8.
Artigo em Inglês | MEDLINE | ID: mdl-35457730

RESUMO

Voluntary counselling and testing for Human Immunodeficiency Virus (HIV) and Acquired Immune Deficiency Syndrome (AIDS) has always been one of the key policy interventions in the management and control of HIV/AIDS transmission. However, the prevalence of HIV testing among reproductive women in the Gambia remains low despite near universal information about HIV and Sexually Transmitted Infections (STIs) in the Gambia. Understanding factors influencing HIV testing uptake provides empirical data for the development of targeted evidenced-based strategies aimed at enhancing HIV testing uptake. Therefore, this study examined the factors associated with HIV testing among reproductive women aged 15-49 years in the Gambia. Data on weighted sample of 11,865 women from the 2019-2020 Gambia Demographic and Health Survey were analyzed in this study. Chi square, bivariate and multivariate logistic regression models were fitted and analysis conducted through Complex Samples Analysis in Statistical Package for Social Sciences (SPSS). Level of significance was set at p < 0.05 and 95% CI. Further analysis was conducted to determine the variability in HIV testing among women stratified by rural and urban centers. Prevalence of HIV testing among reproductive women was 42.1% (95% CI = 40.1-44.2%) in the Gambia. Women aged 20-24 years and 25-29 years (aOR = 3.10, 95% CI = 2.51-3.83) and (aOR = 4.52, 95% CI = 3.61-5.54) were more likely to test for HIV than those aged 15-19 years, respectively. Married women (aOR = 5.90, 95% CI = 4.84-7.02) were more likely to test for HIV compared to those who were not in any union. Respondents with higher education in urban centers (aOR = 2.65, 95% CI = 2.08-3.86) were likely to test for HIV compared to those in rural areas. HIV testing in the Gambia among reproductive women is low. Age, marital status, wealth index, place of residence, educational level, recent sexual activity, previous history of risky sexual behaviors, and history of an STI were associated with HIV testing. Health interventions targeted at increasing HIV testing uptake should factor in these.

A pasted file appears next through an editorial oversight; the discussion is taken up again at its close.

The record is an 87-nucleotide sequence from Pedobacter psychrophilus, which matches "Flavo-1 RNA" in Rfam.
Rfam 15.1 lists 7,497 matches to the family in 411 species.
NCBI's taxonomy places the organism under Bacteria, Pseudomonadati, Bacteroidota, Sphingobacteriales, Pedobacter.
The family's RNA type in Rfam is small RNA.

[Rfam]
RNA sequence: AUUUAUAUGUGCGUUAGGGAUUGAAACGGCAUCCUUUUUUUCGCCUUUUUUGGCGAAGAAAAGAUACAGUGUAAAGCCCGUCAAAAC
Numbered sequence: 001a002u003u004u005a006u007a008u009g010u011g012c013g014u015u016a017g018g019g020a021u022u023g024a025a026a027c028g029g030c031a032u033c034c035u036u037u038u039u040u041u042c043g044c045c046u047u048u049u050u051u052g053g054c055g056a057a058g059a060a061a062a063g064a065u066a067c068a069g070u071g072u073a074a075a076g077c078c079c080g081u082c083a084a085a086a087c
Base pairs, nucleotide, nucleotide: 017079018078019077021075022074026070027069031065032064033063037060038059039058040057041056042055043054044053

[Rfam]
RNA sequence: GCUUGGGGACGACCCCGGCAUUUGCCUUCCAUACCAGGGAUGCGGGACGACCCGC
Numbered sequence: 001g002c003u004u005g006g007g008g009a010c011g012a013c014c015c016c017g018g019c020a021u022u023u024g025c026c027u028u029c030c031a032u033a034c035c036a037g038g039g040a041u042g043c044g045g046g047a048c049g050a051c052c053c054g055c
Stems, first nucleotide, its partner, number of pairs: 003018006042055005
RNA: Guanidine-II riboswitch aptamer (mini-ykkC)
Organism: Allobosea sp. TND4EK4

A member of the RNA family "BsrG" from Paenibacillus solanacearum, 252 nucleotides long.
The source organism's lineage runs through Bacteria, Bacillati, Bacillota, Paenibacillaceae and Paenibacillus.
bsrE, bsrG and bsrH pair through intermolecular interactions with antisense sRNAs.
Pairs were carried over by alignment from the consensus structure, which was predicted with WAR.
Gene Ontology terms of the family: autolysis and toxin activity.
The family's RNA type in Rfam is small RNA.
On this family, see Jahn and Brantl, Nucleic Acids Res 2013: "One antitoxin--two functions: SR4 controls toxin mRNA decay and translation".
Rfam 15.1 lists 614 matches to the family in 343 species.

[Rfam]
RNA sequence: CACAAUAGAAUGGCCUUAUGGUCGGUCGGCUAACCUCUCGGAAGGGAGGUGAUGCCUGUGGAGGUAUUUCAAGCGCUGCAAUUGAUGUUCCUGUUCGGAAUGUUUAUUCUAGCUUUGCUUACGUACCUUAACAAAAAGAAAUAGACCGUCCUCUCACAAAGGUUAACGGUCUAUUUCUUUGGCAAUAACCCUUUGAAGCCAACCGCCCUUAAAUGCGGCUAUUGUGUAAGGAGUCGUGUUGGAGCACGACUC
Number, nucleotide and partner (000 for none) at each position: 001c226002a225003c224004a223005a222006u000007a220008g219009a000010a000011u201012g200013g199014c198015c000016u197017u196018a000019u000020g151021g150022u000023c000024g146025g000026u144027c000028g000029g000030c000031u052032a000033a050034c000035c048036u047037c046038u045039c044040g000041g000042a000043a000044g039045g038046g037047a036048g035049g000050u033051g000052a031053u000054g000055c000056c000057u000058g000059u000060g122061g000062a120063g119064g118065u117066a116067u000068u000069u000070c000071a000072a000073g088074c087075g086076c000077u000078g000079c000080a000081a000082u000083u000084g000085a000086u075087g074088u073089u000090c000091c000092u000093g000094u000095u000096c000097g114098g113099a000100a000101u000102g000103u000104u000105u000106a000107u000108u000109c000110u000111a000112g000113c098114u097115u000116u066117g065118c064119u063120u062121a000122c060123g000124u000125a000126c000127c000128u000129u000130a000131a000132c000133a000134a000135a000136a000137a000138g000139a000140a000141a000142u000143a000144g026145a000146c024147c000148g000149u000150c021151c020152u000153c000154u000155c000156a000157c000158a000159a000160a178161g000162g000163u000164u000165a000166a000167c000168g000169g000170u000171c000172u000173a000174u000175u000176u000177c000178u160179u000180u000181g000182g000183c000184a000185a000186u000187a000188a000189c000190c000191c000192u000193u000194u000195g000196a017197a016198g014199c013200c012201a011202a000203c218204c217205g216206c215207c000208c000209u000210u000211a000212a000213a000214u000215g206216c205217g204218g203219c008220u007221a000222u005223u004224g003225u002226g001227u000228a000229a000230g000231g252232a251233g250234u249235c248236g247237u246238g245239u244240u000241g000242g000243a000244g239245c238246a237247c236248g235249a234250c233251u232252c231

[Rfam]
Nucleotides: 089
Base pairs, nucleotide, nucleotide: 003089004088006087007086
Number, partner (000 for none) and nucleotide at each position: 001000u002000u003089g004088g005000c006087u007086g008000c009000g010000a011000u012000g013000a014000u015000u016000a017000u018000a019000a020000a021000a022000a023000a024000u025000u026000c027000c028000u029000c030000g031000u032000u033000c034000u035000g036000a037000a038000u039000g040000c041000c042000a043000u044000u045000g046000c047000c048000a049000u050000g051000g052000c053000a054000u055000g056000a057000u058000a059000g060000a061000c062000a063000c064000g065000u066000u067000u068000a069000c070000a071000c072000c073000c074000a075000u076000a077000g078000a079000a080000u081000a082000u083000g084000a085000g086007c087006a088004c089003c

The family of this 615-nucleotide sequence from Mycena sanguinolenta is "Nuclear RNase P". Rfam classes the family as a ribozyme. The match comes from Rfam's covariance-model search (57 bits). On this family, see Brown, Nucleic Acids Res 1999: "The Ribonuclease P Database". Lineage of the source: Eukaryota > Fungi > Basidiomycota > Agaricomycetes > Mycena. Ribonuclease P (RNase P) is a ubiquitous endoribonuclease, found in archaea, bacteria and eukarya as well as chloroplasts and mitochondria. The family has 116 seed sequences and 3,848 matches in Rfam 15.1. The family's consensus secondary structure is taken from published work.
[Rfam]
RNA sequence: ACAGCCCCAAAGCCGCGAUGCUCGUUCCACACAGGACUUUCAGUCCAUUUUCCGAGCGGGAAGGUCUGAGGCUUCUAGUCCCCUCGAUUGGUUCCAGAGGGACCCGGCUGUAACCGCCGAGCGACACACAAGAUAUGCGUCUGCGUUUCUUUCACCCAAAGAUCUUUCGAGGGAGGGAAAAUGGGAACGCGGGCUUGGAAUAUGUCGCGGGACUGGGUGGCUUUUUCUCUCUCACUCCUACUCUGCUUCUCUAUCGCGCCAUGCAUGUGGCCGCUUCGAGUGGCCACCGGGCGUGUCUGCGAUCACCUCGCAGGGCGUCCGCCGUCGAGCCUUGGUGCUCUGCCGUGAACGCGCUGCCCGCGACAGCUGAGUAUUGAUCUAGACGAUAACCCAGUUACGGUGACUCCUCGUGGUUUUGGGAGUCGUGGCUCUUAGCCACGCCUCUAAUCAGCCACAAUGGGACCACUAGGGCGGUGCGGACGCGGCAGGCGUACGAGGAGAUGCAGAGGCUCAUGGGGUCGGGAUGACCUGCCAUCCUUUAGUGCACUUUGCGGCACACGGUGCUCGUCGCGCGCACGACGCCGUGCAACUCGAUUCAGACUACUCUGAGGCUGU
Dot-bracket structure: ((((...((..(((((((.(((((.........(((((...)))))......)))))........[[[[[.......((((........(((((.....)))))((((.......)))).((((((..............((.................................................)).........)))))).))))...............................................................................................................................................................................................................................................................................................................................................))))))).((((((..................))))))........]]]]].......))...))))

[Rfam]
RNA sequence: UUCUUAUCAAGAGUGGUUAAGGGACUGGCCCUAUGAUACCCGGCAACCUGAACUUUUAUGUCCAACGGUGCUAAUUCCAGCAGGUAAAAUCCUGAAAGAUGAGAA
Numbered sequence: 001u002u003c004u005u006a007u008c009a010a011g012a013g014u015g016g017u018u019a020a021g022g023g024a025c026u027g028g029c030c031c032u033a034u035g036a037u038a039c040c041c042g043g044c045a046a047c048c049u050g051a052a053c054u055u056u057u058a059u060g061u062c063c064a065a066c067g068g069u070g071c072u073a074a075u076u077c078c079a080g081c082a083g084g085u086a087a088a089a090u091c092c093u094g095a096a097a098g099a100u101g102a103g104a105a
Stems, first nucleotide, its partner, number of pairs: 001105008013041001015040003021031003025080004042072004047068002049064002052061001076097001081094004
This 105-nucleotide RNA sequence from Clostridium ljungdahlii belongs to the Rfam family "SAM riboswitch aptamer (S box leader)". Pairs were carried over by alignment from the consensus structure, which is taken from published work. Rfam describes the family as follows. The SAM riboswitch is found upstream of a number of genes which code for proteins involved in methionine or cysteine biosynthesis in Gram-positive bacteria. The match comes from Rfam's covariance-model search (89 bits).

Assuntos